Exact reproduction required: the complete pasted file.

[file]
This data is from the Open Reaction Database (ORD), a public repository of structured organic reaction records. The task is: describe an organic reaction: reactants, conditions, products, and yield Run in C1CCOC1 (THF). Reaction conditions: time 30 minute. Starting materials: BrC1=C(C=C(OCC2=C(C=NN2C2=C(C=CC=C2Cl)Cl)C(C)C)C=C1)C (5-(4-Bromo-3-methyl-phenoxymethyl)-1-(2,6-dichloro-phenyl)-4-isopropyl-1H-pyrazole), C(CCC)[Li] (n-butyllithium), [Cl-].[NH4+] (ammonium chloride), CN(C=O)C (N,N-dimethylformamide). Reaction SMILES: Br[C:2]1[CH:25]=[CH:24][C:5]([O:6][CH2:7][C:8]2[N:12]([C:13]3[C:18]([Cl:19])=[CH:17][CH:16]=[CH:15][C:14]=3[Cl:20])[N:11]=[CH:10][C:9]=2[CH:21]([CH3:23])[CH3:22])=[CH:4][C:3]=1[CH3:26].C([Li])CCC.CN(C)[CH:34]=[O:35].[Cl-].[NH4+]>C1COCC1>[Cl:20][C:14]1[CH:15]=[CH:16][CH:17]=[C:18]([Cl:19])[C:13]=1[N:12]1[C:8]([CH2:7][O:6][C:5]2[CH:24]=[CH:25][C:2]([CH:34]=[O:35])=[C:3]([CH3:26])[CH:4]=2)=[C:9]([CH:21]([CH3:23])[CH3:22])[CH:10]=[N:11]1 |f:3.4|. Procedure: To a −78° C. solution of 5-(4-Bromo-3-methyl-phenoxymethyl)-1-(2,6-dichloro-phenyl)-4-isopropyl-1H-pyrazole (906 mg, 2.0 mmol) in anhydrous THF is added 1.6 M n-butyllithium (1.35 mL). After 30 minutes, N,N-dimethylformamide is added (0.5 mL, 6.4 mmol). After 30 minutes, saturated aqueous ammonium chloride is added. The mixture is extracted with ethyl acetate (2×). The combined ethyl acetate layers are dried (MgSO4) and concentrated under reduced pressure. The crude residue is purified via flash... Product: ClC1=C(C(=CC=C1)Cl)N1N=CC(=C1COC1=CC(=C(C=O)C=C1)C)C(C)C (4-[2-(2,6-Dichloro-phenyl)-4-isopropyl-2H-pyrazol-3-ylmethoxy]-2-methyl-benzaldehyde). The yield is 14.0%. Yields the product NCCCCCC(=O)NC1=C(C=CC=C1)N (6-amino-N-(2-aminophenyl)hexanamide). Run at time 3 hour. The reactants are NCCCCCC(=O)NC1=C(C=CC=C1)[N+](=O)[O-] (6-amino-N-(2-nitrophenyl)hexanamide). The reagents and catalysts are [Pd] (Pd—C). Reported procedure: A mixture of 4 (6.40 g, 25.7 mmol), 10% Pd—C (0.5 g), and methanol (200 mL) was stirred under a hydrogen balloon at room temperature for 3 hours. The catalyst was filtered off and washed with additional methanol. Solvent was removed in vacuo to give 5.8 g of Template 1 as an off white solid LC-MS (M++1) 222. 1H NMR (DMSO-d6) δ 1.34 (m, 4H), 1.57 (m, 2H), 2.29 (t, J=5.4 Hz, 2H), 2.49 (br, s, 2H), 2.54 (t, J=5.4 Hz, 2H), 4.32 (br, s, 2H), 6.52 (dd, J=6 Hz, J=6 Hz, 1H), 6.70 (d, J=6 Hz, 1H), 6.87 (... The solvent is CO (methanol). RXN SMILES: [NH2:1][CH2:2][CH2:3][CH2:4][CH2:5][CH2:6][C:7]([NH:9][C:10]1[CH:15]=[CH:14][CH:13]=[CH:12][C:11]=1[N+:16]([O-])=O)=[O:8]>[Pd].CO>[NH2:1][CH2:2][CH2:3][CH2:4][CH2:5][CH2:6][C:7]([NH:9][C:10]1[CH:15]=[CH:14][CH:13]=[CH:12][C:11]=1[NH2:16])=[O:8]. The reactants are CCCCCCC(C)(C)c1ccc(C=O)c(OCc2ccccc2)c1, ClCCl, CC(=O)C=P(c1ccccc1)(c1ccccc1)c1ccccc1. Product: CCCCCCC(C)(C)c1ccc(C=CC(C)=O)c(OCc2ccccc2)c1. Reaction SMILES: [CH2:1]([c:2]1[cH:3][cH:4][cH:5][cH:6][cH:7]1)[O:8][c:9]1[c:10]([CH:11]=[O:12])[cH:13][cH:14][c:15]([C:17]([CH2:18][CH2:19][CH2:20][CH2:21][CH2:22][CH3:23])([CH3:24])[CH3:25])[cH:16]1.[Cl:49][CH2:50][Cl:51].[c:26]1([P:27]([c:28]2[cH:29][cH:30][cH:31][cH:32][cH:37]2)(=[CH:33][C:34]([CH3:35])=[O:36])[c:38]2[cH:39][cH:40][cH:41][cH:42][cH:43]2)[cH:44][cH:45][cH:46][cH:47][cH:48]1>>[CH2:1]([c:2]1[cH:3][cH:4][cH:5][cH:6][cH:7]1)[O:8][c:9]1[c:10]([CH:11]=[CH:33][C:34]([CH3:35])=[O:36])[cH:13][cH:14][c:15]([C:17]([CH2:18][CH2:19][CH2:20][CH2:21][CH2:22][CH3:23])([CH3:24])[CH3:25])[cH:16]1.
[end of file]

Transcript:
This data is from the Open Reaction Database (ORD), a public repository of structured organic reaction records. The task is: describe an organic reaction: reactants, conditions, products, and yield Run in C1CCOC1 (THF). Reaction conditions: time 30 minute. Starting materials: BrC1=C(C=C(OCC2=C(C=NN2C2=C(C=CC=C2Cl)Cl)C(C)C)C=C1)C (5-(4-Bromo-3-methyl-phenoxymethyl)-1-(2,6-dichloro-phenyl)-4-isopropyl-1H-pyrazole), C(CCC)[Li] (n-butyllithium), [Cl-].[NH4+] (ammonium chloride), CN(C=O)C (N,N-dimethylformamide). Reaction SMILES: Br[C:2]1[CH:25]=[CH:24][C:5]([O:6][CH2:7][C:8]2[N:12]([C:13]3[C:18]([Cl:19])=[CH:17][CH:16]=[CH:15][C:14]=3[Cl:20])[N:11]=[CH:10][C:9]=2[CH:21]([CH3:23])[CH3:22])=[CH:4][C:3]=1[CH3:26].C([Li])CCC.CN(C)[CH:34]=[O:35].[Cl-].[NH4+]>C1COCC1>[Cl:20][C:14]1[CH:15]=[CH:16][CH:17]=[C:18]([Cl:19])[C:13]=1[N:12]1[C:8]([CH2:7][O:6][C:5]2[CH:24]=[CH:25][C:2]([CH:34]=[O:35])=[C:3]([CH3:26])[CH:4]=2)=[C:9]([CH:21]([CH3:23])[CH3:22])[CH:10]=[N:11]1 |f:3.4|. Procedure: To a −78° C. solution of 5-(4-Bromo-3-methyl-phenoxymethyl)-1-(2,6-dichloro-phenyl)-4-isopropyl-1H-pyrazole (906 mg, 2.0 mmol) in anhydrous THF is added 1.6 M n-butyllithium (1.35 mL). After 30 minutes, N,N-dimethylformamide is added (0.5 mL, 6.4 mmol). After 30 minutes, saturated aqueous ammonium chloride is added. The mixture is extracted with ethyl acetate (2×). The combined ethyl acetate layers are dried (MgSO4) and concentrated under reduced pressure. The crude residue is purified via flash... Product: ClC1=C(C(=CC=C1)Cl)N1N=CC(=C1COC1=CC(=C(C=O)C=C1)C)C(C)C (4-[2-(2,6-Dichloro-phenyl)-4-isopropyl-2H-pyrazol-3-ylmethoxy]-2-methyl-benzaldehyde). The yield is 14.0%. Yields the product NCCCCCC(=O)NC1=C(C=CC=C1)N (6-amino-N-(2-aminophenyl)hexanamide). Run at time 3 hour. The reactants are NCCCCCC(=O)NC1=C(C=CC=C1)[N+](=O)[O-] (6-amino-N-(2-nitrophenyl)hexanamide). The reagents and catalysts are [Pd] (Pd—C). Reported procedure: A mixture of 4 (6.40 g, 25.7 mmol), 10% Pd—C (0.5 g), and methanol (200 mL) was stirred under a hydrogen balloon at room temperature for 3 hours. The catalyst was filtered off and washed with additional methanol. Solvent was removed in vacuo to give 5.8 g of Template 1 as an off white solid LC-MS (M++1) 222. 1H NMR (DMSO-d6) δ 1.34 (m, 4H), 1.57 (m, 2H), 2.29 (t, J=5.4 Hz, 2H), 2.49 (br, s, 2H), 2.54 (t, J=5.4 Hz, 2H), 4.32 (br, s, 2H), 6.52 (dd, J=6 Hz, J=6 Hz, 1H), 6.70 (d, J=6 Hz, 1H), 6.87 (... The solvent is CO (methanol). RXN SMILES: [NH2:1][CH2:2][CH2:3][CH2:4][CH2:5][CH2:6][C:7]([NH:9][C:10]1[CH:15]=[CH:14][CH:13]=[CH:12][C:11]=1[N+:16]([O-])=O)=[O:8]>[Pd].CO>[NH2:1][CH2:2][CH2:3][CH2:4][CH2:5][CH2:6][C:7]([NH:9][C:10]1[CH:15]=[CH:14][CH:13]=[CH:12][C:11]=1[NH2:16])=[O:8]. The reactants are CCCCCCC(C)(C)c1ccc(C=O)c(OCc2ccccc2)c1, ClCCl, CC(=O)C=P(c1ccccc1)(c1ccccc1)c1ccccc1. Product: CCCCCCC(C)(C)c1ccc(C=CC(C)=O)c(OCc2ccccc2)c1. Reaction SMILES: [CH2:1]([c:2]1[cH:3][cH:4][cH:5][cH:6][cH:7]1)[O:8][c:9]1[c:10]([CH:11]=[O:12])[cH:13][cH:14][c:15]([C:17]([CH2:18][CH2:19][CH2:20][CH2:21][CH2:22][CH3:23])([CH3:24])[CH3:25])[cH:16]1.[Cl:49][CH2:50][Cl:51].[c:26]1([P:27]([c:28]2[cH:29][cH:30][cH:31][cH:32][cH:37]2)(=[CH:33][C:34]([CH3:35])=[O:36])[c:38]2[cH:39][cH:40][cH:41][cH:42][cH:43]2)[cH:44][cH:45][cH:46][cH:47][cH:48]1>>[CH2:1]([c:2]1[cH:3][cH:4][cH:5][cH:6][cH:7]1)[O:8][c:9]1[c:10]([CH:11]=[CH:33][C:34]([CH3:35])=[O:36])[cH:13][cH:14][c:15]([C:17]([CH2:18][CH2:19][CH2:20][CH2:21][CH2:22][CH3:23])([CH3:24])[CH3:25])[cH:16]1.